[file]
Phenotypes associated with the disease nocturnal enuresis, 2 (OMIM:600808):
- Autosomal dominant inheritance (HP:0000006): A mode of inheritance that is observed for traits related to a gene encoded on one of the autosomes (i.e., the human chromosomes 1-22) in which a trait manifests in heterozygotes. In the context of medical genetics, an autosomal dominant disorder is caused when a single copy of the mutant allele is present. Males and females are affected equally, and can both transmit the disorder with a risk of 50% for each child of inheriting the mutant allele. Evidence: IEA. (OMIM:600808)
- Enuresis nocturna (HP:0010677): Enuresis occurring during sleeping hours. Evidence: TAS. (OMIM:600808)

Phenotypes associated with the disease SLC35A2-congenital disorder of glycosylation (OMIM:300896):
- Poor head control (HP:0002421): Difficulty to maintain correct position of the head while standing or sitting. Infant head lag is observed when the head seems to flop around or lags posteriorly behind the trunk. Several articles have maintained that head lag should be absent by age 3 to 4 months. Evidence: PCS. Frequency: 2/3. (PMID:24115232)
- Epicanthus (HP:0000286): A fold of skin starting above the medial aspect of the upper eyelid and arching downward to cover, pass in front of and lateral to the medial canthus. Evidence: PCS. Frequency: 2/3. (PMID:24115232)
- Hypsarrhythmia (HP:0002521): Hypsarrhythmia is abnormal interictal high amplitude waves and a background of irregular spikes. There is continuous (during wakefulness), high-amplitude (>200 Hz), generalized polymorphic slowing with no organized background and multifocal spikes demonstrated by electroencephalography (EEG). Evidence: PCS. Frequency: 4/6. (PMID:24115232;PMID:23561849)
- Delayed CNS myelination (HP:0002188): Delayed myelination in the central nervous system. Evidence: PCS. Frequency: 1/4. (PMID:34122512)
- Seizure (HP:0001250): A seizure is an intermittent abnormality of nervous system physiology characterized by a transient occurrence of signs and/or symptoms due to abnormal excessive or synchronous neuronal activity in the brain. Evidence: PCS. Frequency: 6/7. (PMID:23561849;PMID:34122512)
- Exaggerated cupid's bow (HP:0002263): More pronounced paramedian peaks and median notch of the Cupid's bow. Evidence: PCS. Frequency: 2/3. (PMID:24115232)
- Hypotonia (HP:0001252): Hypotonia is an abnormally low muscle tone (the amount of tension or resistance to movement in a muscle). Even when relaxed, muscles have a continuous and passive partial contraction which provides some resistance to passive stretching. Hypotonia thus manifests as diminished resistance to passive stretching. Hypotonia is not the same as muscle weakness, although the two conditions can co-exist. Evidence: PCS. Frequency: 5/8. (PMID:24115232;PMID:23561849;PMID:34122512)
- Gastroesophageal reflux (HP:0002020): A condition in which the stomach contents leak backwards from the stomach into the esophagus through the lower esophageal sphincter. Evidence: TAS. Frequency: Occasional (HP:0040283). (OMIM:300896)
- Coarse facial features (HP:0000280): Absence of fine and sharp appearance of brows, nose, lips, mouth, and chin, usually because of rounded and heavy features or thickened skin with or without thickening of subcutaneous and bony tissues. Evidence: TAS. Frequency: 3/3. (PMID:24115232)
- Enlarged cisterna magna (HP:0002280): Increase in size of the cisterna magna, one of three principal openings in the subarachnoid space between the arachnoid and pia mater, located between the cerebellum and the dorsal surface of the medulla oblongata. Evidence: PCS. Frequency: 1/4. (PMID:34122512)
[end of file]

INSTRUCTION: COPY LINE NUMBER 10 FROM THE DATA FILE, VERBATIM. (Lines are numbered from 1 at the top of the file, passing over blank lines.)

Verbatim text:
- Exaggerated cupid's bow (HP:0002263): More pronounced paramedian peaks and median notch of the Cupid's bow. Evidence: PCS. Frequency: 2/3. (PMID:24115232)